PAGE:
This is a 2-part Special Report on “How is the EU communicating in the Age of Digital Disruption? Case Study of the ‘End of Roaming’”
In this second part of the report, we will look at the following:
What is the digital communications landscape on a particular piece of legislation like on Twitter? Are the EU institutions in direct conversation with citizens? If not, who are the intermediaries of those conversations? Are they policymakers at the European level? Are they national politicians and institutions? What is the role of the media outlets and journalists?
From the 77,792 data points gathered, I have identified 53,949 Twitter posts.
Because we are looking specifically at conversations – meaning ‘retweets’, ‘likes’ and ‘replies’ on Twitter – and not stand-alone comments, I managed to isolate 40,409 Twitter conversations. It is from this basis that I have started the process of network visualisation.
A total of 32,426 users were identified.
Each user forms a ‘node’ and each interaction between two nodes is represented by a line called ‘edge’.
In the original results, there were thousands of small-scale conversations of not more than 10 users. Those were hidden in order to not cloud the data of the larger conversation communities, hence only 89% of the conversations are now visible. What we do need to bear in mind is the existence of these private conversations, most likely among citizens, who are discussing the End of Roaming without any reference to any media outlets, journalists or state actors.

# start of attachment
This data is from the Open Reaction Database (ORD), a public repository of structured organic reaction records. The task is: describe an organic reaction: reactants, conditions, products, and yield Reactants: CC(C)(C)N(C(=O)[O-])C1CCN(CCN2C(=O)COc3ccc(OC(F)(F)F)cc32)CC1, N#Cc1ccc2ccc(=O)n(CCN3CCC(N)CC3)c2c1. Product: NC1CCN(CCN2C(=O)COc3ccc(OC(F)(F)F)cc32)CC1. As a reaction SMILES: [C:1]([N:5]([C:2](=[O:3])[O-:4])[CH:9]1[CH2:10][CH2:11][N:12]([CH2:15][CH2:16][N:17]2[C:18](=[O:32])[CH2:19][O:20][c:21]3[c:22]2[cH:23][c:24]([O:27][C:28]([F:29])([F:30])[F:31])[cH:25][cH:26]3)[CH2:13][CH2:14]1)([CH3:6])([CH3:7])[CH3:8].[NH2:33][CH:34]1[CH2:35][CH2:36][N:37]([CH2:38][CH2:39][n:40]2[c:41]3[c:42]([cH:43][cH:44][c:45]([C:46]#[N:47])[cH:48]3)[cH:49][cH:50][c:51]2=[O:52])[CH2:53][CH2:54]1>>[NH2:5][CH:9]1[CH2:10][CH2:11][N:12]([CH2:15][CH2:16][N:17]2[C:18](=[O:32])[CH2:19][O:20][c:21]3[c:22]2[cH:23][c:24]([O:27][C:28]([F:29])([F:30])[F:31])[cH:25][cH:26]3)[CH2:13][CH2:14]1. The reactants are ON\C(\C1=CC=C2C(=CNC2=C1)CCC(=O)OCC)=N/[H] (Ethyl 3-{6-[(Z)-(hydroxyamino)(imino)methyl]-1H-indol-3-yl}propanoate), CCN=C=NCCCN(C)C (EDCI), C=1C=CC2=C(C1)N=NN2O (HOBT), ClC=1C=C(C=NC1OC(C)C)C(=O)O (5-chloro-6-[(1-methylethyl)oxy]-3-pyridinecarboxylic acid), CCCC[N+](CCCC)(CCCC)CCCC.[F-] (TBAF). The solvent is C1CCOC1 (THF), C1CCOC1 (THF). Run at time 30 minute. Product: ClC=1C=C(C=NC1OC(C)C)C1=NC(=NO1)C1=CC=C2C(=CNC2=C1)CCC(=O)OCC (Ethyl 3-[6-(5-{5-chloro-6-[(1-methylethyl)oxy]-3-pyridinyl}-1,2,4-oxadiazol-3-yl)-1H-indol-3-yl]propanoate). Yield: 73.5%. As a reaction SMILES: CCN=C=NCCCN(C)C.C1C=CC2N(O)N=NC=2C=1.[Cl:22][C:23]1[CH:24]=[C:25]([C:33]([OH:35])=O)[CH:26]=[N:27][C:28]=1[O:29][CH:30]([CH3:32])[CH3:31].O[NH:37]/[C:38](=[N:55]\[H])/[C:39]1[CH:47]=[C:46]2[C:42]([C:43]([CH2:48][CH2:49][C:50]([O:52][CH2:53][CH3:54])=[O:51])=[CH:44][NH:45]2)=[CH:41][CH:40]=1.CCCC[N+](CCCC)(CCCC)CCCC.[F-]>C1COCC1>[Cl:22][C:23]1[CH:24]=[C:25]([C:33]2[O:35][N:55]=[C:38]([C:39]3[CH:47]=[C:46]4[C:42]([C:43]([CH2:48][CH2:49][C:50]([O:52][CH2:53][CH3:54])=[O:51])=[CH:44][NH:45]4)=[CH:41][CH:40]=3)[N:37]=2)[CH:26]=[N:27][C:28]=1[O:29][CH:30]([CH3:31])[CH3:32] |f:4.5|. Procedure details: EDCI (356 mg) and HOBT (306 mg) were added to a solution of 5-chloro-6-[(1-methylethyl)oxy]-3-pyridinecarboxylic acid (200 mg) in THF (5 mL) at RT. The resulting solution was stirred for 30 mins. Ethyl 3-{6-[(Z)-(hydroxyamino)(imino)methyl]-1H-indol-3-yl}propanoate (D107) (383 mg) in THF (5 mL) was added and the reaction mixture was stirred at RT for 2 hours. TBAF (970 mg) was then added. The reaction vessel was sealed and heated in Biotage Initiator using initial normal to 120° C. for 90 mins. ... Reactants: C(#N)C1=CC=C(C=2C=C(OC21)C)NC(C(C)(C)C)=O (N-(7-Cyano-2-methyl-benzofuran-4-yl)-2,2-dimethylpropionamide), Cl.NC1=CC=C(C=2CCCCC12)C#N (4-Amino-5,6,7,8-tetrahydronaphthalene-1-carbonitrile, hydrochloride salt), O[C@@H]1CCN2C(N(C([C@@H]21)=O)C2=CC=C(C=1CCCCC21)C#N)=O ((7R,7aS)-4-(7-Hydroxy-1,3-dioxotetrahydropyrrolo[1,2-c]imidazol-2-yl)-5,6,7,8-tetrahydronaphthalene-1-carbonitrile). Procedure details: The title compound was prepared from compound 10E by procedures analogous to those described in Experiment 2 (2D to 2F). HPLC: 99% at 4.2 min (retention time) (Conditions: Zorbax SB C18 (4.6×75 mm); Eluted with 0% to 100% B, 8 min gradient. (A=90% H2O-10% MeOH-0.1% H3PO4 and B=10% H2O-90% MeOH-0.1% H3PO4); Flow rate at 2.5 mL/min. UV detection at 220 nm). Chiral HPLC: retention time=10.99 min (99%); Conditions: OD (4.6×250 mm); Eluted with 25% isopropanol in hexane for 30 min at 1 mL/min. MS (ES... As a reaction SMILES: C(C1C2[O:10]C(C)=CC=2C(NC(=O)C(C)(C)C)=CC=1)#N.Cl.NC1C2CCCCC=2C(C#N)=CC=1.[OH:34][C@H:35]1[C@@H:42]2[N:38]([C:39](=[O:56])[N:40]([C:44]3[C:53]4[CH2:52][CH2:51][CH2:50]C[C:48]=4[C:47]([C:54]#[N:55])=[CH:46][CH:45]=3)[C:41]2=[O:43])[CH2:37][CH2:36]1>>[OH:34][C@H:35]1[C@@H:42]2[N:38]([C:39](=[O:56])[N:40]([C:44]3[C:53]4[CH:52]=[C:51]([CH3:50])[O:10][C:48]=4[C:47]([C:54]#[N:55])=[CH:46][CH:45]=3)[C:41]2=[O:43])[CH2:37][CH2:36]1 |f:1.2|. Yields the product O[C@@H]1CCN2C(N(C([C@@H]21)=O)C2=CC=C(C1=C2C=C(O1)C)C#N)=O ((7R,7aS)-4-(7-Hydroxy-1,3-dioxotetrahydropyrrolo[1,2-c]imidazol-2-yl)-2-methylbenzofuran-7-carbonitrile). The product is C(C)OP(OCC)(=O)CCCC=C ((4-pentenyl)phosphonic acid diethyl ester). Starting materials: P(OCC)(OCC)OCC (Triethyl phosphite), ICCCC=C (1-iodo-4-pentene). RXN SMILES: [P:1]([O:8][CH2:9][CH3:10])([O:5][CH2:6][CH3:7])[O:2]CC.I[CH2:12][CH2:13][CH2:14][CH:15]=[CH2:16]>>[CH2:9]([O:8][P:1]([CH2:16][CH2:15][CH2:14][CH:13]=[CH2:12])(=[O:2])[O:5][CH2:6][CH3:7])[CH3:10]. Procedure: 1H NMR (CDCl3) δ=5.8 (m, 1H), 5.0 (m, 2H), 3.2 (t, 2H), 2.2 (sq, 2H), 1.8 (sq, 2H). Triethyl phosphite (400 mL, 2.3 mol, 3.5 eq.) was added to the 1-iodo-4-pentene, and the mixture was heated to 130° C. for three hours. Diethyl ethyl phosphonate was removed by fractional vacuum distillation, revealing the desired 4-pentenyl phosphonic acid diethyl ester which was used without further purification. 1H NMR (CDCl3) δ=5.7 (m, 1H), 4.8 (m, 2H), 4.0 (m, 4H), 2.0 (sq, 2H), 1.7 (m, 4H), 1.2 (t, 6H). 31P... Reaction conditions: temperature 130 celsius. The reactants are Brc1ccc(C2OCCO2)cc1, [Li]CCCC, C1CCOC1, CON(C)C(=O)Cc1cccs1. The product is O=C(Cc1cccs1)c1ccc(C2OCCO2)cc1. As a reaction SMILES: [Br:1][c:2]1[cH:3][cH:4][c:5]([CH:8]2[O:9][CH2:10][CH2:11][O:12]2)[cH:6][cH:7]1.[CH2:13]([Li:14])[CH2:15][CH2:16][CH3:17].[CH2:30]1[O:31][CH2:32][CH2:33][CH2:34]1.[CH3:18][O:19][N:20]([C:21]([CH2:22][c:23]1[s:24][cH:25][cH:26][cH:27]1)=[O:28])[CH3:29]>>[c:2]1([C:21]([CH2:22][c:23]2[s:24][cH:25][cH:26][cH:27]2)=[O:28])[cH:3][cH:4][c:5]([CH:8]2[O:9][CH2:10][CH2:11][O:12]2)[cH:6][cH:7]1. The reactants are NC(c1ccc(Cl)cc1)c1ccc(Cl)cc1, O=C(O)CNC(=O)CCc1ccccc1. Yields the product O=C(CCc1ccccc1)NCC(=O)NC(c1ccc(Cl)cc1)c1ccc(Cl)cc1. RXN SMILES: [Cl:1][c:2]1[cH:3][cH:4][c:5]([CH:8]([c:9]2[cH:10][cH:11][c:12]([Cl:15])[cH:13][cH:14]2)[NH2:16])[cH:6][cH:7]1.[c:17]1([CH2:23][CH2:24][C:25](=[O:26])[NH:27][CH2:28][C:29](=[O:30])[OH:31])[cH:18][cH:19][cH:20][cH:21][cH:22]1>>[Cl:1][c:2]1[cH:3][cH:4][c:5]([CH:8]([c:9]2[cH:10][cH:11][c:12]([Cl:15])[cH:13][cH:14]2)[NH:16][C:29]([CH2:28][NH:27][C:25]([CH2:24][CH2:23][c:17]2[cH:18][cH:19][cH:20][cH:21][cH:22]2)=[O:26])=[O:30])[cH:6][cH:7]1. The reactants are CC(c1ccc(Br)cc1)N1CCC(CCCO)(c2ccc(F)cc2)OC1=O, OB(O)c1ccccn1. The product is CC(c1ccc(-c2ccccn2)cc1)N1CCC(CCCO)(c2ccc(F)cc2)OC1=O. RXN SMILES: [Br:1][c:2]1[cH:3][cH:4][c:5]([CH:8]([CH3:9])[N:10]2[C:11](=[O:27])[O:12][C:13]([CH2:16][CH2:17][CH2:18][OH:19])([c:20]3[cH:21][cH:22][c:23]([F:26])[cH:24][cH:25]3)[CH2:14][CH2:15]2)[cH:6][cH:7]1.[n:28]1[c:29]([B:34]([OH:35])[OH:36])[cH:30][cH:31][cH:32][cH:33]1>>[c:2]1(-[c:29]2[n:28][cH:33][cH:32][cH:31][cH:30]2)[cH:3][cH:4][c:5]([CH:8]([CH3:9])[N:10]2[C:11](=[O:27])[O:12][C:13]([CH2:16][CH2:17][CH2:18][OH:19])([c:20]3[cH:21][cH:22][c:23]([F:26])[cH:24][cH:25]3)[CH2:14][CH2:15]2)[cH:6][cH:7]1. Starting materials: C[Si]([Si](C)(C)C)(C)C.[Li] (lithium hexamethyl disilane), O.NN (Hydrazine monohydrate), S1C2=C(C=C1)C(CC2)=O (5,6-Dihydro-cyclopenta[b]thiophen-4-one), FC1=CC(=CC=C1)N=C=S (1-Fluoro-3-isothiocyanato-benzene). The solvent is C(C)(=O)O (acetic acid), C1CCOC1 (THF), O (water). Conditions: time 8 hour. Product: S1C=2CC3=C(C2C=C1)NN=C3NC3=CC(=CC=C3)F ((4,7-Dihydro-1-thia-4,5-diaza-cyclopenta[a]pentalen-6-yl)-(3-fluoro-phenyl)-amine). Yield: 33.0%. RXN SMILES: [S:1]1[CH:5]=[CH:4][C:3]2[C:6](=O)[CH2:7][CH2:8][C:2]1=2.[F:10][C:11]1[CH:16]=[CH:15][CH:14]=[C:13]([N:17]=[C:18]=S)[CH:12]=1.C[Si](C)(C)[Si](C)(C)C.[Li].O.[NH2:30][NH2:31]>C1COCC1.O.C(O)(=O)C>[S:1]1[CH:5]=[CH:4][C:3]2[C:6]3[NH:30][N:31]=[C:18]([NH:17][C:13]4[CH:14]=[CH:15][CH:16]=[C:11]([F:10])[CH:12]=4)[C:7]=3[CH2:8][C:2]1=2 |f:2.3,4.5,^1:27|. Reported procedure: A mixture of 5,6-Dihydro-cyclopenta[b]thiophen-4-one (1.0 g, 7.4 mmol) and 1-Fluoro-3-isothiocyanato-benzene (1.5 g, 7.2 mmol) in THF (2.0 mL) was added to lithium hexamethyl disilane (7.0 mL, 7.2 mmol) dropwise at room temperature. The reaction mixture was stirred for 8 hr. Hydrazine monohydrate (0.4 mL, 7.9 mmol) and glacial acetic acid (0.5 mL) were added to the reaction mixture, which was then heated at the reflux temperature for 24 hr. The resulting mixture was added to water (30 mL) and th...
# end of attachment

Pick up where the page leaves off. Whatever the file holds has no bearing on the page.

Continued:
Another point to highlight is the size of the nodes. The more conversations a user has with his or her network, the bigger the node is. I have chosen to ignore the number of posts a user sends out, because it is the reactions from the person’s community that I am interested in. Likewise, the number of followers does not feature. A user may have large number of users, but may not be the influencer he or she seems to be, because the individual is not able to obtain sufficient interest from his or her followers.
Some manual removal of accounts and data were also necessary, as is the case for most trending topics, the data was clouded by spam users and conversations. It was a tedious undertaking so only the most obvious were removed.
I also did not take into account the opinions expressed in the 40,409 posts. Sentiment measurements are often inaccurate, and it is also not the point of this exercise, which is to look at the communication networks that are formed around a piece of legislation, whether they are positive or negative.
Map 1: ‘End of Roaming’ networks with location highlights
This visualisation shows the major conversation networks with the country location of each user marked in different colours. As you can see, most of the conversations were very spread out and unrelated, except for the purple and blue groups. I will explain the largest conversation groups in further detail below.